Picture taken from UKInLebanon via Flickr
One of the points raised by Fletcher is very similar to what I posted yesterday, in that we need to write down a history book that goes beyond 1943, get past the past and stop putting the blame for all our problems on the Canaanites or Mamluks, Crusaders or Israelites, Ottomans, Colonialists, Persians or others.
Check out the rest of his insightful post [Here].
All this history matters hugely. Freedom is a common theme. Yet some interlocutors (see lively exchanges on previous blogposts ) can’t see past the past when it comes to the Brits. So for all that we talk of the Britain of Beckham, Prince William and London 2012, they see the ghosts of Balfour, Prince Bertie and London 1192.
One of the most important projects in contemporary Lebanon is the effort to write a shared version of the events that shaped the nation. We have to be as honest as possible about our role in that history, but not be trapped by it; conscious of it but not constrained by it. We should not give lectures, but neither should we take them from countries that still manipulate Lebanon for their own interests, or from those who want to use us as the excuse. After all, if we were as good at conspiracy as some claim, we would still have an Empire.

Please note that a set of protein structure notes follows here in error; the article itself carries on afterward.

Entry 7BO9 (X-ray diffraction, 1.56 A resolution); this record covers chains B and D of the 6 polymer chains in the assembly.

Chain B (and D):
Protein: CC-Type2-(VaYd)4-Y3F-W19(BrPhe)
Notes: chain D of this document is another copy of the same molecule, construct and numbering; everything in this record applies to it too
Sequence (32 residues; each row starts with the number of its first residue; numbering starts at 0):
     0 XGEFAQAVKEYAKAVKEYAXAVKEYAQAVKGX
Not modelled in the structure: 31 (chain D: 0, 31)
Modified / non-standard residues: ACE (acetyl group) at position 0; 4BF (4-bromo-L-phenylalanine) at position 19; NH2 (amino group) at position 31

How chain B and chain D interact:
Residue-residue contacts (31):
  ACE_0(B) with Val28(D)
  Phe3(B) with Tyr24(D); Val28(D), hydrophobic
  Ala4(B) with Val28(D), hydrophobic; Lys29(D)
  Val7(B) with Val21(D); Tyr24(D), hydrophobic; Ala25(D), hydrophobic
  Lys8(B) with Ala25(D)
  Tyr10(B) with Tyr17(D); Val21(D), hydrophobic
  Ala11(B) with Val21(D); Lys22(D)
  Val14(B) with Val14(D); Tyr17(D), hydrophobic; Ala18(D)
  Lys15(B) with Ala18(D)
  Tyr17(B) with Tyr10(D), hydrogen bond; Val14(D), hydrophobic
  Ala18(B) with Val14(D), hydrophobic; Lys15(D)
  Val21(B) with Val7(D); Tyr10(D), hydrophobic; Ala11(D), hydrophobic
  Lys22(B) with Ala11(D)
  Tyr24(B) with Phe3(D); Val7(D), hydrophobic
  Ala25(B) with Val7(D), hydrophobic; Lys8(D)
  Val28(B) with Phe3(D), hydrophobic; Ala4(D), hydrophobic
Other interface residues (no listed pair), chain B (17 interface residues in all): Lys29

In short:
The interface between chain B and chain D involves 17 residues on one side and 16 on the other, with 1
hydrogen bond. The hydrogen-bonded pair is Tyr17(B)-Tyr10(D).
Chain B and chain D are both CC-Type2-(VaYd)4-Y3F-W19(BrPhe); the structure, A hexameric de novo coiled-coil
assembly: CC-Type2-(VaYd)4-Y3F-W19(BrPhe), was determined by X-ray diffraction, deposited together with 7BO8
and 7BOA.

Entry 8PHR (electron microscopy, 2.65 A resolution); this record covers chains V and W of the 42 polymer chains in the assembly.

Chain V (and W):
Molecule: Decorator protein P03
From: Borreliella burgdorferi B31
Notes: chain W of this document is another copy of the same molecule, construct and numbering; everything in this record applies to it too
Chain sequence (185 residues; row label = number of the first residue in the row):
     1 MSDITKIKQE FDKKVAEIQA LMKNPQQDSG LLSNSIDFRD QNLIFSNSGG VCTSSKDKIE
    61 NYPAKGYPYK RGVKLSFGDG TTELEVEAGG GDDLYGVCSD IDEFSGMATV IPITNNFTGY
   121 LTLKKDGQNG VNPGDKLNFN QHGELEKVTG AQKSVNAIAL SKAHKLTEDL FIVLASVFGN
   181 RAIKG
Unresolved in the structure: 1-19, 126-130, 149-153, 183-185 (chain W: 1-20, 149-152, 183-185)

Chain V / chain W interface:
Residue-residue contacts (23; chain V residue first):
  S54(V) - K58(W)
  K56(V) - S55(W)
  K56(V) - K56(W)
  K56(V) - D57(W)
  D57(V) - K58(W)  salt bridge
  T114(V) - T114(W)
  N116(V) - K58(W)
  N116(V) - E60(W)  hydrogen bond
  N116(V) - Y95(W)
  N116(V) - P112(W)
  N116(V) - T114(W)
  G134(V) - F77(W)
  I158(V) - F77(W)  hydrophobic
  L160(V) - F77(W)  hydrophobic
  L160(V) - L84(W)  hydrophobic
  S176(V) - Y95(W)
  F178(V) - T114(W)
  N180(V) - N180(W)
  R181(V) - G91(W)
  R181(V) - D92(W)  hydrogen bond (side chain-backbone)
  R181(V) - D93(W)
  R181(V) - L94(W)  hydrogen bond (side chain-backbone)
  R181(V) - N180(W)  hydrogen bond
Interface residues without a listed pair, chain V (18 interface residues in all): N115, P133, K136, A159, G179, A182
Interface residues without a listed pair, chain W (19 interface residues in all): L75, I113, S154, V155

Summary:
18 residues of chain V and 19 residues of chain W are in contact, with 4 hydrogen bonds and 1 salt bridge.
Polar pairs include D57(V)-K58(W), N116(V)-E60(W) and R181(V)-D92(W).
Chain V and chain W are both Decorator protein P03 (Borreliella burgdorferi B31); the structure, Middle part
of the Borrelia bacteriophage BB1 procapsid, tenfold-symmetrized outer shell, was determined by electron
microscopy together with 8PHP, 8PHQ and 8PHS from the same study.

The key to Lebanon’s future lies not in arguing over whether it is all the fault of the Canaanites or Mamluks, Crusaders or Israelites, Ottomans, colonialists, Persians or others, fascinating as that debate can be. The key lies in shaping the conditions for the 70th anniversary of Lebanese independence to be the first year of meaningful Lebanese freedom. A year when already, perhaps for the first time in a generation, we have a PM selected without reference to Damascus. Our external interference should continue to be to give Lady T’s ‘ironclad support to Lebanon’s sovereignty’. I read recently that there is an international conspiracy to keep Lebanon stable – count me in for that one.
It is not just about the last Sykes and Picot, but the next ones. And they should have Arabic names.